Unlike Anything I've Ever Seen or Ever Will
JLFM - wrote on 10/05/13
Years from now, Gravity will be the film that countless directors will credit to being the movie that first opened their eyes to the world of cinema. You may have seen movies about space, and you may have seen movies about astronauts, but you have NOT seen a movie like this. Gravity is unlike any other movie I've ever seen, and unlike any movie I ever will see. Perhaps it is unwise to say so, but I'll say it anyway; stop reading this review this very second. Go see Gravity while it's still in theaters, and see it in 3D. The less you know about Gravity before you go in, the better. This is an experience, and I would not suggest risking it to be hampered by knowing too much about it.
The crew of the Explorer is finishing up on their space mission, preparing to go home. Our female protagonist, Dr. Ryan Stone is especially happy to be home, as she has found space to be decidedly unagreeable. And yet, everything goes wrong as debris from a Russian satellite accident begins to rain upon the group, and the result is disastrous. Dr. Stone is stranded, floating around in space, only accompanied by space veteran Matt Koawlski, as the two struggle to survive in the unknown that is outer space. Still, while Matt Koawalski is an important and memorable aspect of the film, this is Dr. Stone's story, and it is her that we invest in.
Gravity is an experience like no other. This film takes you on a journey, a struggle of life and death, and it doesn't let go until the credits start rolling. For some, it may even be long after that. Like I stated in my introduction, there's not a doubt in my mind that many, many future filmmakers have just made their first step into the world of movies by watching Gravity.
But what specifically makes Gravity such a fantastic film, worthy of the praise that has been showered upon it? Well, just about anyone you ask that has seen this film will immediately point out the visuals, and they are stunning. Every frame of this film is gorgeous, and any given shot could have been used as a movie poster with zero editing to the picture itself.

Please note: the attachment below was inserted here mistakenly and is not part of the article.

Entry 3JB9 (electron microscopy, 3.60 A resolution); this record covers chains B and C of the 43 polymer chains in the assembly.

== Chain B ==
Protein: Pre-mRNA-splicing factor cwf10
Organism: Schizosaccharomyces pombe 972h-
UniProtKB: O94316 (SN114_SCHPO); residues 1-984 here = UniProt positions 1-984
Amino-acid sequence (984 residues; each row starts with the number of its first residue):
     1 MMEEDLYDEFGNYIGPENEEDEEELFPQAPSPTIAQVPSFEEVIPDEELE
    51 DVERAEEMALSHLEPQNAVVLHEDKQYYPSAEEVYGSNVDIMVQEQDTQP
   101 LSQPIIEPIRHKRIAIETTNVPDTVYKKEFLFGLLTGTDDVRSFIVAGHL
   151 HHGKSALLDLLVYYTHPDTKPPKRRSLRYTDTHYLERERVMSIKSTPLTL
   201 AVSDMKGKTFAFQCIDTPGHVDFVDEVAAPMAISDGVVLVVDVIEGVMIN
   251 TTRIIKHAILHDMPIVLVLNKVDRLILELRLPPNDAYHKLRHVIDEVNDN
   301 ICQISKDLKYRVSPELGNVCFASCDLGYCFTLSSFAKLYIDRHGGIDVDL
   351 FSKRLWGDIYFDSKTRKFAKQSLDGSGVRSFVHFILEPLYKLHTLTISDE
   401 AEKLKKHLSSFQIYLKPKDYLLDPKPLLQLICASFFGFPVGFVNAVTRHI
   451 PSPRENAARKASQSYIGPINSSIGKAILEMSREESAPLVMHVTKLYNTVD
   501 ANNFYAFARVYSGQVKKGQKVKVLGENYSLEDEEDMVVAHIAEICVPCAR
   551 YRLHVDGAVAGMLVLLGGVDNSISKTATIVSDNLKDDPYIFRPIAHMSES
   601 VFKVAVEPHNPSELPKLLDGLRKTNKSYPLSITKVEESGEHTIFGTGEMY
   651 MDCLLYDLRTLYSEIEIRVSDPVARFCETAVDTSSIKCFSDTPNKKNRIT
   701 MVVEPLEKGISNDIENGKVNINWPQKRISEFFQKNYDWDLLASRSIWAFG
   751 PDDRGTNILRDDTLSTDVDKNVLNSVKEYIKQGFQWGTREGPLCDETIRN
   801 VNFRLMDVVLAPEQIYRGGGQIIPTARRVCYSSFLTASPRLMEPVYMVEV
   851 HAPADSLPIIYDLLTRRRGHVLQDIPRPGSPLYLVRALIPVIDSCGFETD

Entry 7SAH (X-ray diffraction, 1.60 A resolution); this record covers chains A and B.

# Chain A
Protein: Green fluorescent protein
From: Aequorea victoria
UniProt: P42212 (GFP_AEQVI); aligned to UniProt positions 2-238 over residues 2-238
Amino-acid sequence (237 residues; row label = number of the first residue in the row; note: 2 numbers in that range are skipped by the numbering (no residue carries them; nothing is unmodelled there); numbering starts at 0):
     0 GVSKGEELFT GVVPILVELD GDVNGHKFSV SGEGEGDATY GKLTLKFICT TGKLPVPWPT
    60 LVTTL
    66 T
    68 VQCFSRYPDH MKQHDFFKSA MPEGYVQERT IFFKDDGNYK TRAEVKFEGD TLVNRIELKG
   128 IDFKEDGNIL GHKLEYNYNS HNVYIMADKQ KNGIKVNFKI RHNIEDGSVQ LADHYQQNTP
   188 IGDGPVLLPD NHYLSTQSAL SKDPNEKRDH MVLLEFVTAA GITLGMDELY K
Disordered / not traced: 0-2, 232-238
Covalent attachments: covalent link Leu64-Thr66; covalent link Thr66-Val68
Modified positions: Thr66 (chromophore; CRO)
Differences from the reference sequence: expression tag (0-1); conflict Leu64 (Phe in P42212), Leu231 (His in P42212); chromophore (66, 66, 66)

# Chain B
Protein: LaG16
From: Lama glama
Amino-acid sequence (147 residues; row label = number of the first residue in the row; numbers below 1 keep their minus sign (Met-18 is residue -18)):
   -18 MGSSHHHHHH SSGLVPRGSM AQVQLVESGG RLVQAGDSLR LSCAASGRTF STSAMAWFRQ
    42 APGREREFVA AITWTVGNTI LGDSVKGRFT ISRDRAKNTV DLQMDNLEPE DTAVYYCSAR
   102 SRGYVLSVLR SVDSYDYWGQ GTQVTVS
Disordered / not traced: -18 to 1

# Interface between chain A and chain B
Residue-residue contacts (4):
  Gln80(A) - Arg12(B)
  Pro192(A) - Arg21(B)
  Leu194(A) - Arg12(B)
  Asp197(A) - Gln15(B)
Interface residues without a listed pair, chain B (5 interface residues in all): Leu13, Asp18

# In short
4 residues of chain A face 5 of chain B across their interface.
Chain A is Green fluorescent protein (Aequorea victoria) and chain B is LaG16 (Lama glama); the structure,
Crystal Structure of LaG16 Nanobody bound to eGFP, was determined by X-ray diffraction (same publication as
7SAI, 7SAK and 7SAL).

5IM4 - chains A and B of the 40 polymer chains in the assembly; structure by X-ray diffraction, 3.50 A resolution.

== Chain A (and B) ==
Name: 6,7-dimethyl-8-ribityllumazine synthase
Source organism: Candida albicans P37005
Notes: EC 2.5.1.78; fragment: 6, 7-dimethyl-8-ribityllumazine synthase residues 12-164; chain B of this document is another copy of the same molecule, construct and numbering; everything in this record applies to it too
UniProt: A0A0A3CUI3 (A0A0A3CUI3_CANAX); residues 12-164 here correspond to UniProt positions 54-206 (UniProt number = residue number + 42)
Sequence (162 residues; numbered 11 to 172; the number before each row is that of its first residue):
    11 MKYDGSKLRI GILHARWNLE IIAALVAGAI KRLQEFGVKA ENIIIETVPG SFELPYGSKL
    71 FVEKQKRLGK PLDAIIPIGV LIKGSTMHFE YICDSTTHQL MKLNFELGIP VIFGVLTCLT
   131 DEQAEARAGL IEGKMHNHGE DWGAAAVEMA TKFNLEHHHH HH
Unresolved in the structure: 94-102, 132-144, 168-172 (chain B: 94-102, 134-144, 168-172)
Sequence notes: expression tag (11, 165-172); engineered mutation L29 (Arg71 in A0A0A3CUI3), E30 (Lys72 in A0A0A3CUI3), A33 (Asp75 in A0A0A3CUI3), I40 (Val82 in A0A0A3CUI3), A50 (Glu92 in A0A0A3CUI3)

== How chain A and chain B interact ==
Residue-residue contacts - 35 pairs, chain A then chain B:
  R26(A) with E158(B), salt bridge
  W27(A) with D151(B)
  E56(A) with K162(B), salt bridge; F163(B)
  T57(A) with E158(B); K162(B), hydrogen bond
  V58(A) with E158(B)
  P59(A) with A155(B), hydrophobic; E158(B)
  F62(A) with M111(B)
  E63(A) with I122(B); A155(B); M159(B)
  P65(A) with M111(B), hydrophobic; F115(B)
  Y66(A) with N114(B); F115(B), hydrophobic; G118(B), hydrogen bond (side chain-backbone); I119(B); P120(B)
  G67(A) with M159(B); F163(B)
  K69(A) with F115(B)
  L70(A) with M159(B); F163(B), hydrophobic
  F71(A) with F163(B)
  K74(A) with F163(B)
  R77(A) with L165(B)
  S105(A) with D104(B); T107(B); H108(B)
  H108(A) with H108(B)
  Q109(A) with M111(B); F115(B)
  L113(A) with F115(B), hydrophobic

The cinematography is gorgeous, and often awe inspiring. And the way Gravity is filmed is also very unique, as there are very few "takes" in this film. The first half hour of Gravity almost appears to be one long, fluid shot. The visuals are jaw-dropping at times, and I began to wonder how some of these shots were filmed. All of this is enhanced by 3D. Indeed, even the most malicious of anti-3D spokespeople would have to admit that the use of said technology in this film is masterful to say the least. And yet, Gravity is so much more than just pretty pictures.
There is a story behind those images. You notice that I mentioned that I was curious as to how portions of this film was shot (and these shots will likely inspire future directors and cinematographers), but Gravity doesn't give anyone the time to think about the technical aspects of the film for long. The story, while simplistic on the surface, is gripping and involving. If Gravity doesn't grab you, you're probably dead or lying. Check your pulse; it may have stopped.
Throughout Gravity, I was alternating between sitting on the edge of my seat, and holding back tears (and occasionally reminding myself to breathe). The moments of intense action and impossibly stressful situations are done to perfection, but Gravity doesn't forget to give us a reason to fight for Dr. Stone.
Dr. Stone seems like a bit of a party-pooper at first. But it doesn't take long for us to invest in this character. We learn bits of her back story, and we feel her struggle. The emotional aspect of this film was done so well. There were several times in this film where I had a lump in my throat, and I was holding back tears (often unsuccessfully). Thank goodness I could hide behind those 3D glasses.
Sandra Bullock delivers a stellar performance (if you'll pardon the pun). Bullock makes you fight for this character (and I often found myself quietly cheering her on in my seat). There are scenes that, on paper, shouldn't work, but Bullock makes them work. In fact, she makes them shine. And then there's George Clooney as Matt Kowalski, who seems to be getting the cold shoulder in many reviews as the guy who's just "there." But for me, Clooney's performance almost matches Bullock's. He's a character you love and grow attached to. He delivers the emotion when he needs to, and as he assures Bullock's character that everything will be alright, he adopts a warm, fatherly persona like few others can truly accomplish.
The score, composed by Steven Price, is perhaps a touch electronic for my tastes. But that doesn't mean it doesn't work. On the contrary, I can't imagine any other score in place of the one used for Gravity. It's intense at times, and at others, emotionally satisfying. The music has problems, but it really does improve and enhance the film, and as long as a score does that, I'm happy.
Gravity is an unforgettable experience. It's an intense, roller-coaster of a film that delivers the thrills, but doesn't forget that heart and strong characters are essential to make this kind of film work. Mix in flawless visuals, pitch-perfect acting, and many tear-jerking scenes, and you've got yourself one of the greatest space movies ever made. Gravity is going to inspire audiences and filmmakers for years and years to come, and perhaps attribute a few grey hairs as well.